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Passages from a Relinquished Work

Nathaniel Hawthorne

Book Overview: 

Passages From Relinquished Work is a short story written by acclaimed American author Nathaniel Hawthorne.

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Book Excerpt: 
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I do not over-estimate my notoriety when I take it for granted that many of my readers must have heard of me in the wild way of life which I adopted. The idea of becoming a wandering story-teller had been suggested, a year or two before, by an encounter with several merry vagabonds in a showman's wagon, where they and I had sheltered ourselves during a summer shower. The project was not more extravagant than most which a young man forms. Stranger ones are executed every day; and, not to mention my prototypes in the East, and the wandering orators and poets whom my own ears have heard, I had the example of one illustrious itinerant in the other hemisphere,—of Goldsmith, who planned and performed his travels through France and Italy on a less promising scheme than mine. I took credit to myself for various qualifications, mental and personal, suited to the undertaking. Besides, my mind had latterly tormented me for employment, keeping up an irregular a. . . Read More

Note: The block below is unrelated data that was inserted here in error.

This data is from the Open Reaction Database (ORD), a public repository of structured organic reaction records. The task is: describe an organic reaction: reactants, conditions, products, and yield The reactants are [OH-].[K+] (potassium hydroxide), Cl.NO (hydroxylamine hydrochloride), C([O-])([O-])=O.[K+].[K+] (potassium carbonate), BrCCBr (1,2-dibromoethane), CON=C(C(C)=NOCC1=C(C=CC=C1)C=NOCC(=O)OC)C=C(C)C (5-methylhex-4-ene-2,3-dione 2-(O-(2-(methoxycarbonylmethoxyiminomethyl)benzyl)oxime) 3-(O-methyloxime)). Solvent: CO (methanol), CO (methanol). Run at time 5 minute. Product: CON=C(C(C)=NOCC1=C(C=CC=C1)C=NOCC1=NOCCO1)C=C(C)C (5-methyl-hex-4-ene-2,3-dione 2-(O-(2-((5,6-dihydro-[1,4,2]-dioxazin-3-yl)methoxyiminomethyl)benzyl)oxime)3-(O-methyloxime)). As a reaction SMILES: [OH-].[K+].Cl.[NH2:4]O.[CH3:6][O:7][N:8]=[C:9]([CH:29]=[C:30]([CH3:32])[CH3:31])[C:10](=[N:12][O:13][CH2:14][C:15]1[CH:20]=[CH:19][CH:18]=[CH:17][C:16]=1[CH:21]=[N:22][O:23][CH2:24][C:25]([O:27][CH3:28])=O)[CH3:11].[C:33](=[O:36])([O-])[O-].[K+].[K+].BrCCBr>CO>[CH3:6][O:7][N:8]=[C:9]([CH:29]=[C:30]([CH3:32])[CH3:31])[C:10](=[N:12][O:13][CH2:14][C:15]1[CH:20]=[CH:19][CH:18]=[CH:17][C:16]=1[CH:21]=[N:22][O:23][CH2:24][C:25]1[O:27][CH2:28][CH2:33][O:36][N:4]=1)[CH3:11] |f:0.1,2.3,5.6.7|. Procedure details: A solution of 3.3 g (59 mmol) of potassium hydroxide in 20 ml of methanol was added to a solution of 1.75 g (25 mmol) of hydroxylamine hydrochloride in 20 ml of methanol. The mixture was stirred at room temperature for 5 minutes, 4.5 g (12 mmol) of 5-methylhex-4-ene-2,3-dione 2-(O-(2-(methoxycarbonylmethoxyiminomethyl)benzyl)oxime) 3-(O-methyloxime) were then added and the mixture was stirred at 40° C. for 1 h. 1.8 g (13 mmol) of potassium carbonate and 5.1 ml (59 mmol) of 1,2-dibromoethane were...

Community Reviews

These “passages”—first published as “The Story Teller No. I” and “The Story Teller No. I” in the November and December issues of New-England Magazine (1834)—are central to a grand design Hawthorne conceived in his late 20’s: a picaresque narrative featuring a young man named Oberon (a college nic...more